”The self righteousness of the right to pass judgement on the poor”,

            ”Because it justifies in your mind turning your back on them”,

            These little ‘gems’ probably deserve an answer in a forum other than this one,(for obvious reasons),

            i will tho say this Frank, i see no self righteousness in my comment, i do tho see plenty in yours,

            i see no ‘turning of my back on them’, as my comment points out, i offer ‘them’ a means of escaping the excessive cost of an addiction ‘they’ cannot quit,

            i, in fact, am ‘them’…

            • If you were “them”, Bad12, you would not be indulging in conflating your personal experience with those of others who are in different/worse position than you.

              Simply because you have had/have circumstances benefitting you that enable you to live a certain lifestyle, does not mean every other person in dire circumstances (ie, the poor) can do the same.

              It is your lack of understanding that is the very essence of the point I made in my blogpost. And your comments here (plus others) illustrate my point perfectly.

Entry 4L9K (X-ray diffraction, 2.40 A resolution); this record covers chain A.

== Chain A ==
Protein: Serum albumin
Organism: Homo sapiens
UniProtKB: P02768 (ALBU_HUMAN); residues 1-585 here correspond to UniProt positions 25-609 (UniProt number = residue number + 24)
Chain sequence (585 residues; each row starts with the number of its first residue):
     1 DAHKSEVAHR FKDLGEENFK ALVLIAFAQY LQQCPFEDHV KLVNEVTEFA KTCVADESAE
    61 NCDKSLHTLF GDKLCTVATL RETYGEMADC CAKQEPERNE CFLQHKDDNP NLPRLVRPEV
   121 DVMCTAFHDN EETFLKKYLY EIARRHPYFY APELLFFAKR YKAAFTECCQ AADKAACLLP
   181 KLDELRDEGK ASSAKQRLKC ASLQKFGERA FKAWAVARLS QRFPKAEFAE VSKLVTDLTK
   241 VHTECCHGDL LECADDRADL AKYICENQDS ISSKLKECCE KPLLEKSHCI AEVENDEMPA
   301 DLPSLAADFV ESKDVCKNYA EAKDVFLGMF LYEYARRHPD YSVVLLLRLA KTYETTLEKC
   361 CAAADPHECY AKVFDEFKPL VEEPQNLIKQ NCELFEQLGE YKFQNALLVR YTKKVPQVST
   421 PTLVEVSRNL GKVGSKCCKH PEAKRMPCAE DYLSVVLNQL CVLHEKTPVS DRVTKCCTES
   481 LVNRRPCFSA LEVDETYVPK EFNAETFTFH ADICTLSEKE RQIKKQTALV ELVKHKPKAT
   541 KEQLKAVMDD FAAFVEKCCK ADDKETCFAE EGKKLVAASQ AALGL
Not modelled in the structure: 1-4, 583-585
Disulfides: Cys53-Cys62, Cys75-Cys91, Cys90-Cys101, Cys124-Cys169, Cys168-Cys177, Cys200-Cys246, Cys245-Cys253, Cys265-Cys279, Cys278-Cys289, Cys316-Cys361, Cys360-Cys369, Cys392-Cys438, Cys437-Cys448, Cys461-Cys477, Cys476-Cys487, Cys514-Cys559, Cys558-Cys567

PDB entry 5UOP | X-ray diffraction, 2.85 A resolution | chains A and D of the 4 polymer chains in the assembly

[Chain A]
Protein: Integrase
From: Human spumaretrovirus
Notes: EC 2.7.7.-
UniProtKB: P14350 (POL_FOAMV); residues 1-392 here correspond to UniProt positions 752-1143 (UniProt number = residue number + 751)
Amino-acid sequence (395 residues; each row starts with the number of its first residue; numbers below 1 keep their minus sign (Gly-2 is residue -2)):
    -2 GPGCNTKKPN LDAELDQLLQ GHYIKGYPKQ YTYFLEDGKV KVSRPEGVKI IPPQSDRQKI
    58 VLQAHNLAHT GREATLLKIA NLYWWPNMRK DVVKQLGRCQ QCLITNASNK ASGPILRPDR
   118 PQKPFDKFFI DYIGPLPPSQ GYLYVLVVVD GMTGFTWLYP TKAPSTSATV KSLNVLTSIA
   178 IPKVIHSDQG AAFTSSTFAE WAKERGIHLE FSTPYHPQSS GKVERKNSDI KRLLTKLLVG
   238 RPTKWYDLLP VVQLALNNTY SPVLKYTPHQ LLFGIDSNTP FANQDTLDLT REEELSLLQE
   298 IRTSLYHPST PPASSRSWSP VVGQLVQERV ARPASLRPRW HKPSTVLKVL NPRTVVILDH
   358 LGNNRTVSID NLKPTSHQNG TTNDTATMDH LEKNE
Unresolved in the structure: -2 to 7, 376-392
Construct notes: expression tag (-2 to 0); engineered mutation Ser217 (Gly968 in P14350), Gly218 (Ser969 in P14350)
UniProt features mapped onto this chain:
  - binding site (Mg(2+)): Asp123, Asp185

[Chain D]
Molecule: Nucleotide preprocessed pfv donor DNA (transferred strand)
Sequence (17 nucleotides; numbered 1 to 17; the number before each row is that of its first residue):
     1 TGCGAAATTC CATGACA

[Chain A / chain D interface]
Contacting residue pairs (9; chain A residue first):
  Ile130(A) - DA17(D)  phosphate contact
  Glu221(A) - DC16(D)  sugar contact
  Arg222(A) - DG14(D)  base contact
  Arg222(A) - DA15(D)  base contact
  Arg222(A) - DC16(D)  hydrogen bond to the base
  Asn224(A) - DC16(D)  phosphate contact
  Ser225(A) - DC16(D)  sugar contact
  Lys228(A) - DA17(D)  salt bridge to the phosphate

The only thing missing is offering those at the bottom of the socio-economic heap recipes for cake. (You know, because they can’t afford bread.)

              • No Frank, the 2 fellow Mana members i mention in my comments are in the exact same circumstances i am,

                The 3 of us are long term beneficiaries, the 3 of us are HousingNZ tenants, the 3 of us are addicted to tobacco which the 3 of us have been unable despite repeated attempts to quit,

                Nowhere do I suggest that my comments are a panacea for ‘everyone in poverty’ it is you that makes the false jump of logic conflating my comment surrounding 3 of us with the same circumstances to mean ‘everyone’,

                Last time i looked bread was 95 cents a loaf, and, free down at the local community hall if a body can’t afford that,

                i chose not ‘eating cake’, Irish flat bread is my thing, i make it myself every day…

                • Good try bad12, I get your point even if Mr Macskasy doesn’t. There is a lot of petty negativity, envy and resentment at this blog, always a reason why it can’t be done, never a question of what it will take to make it work.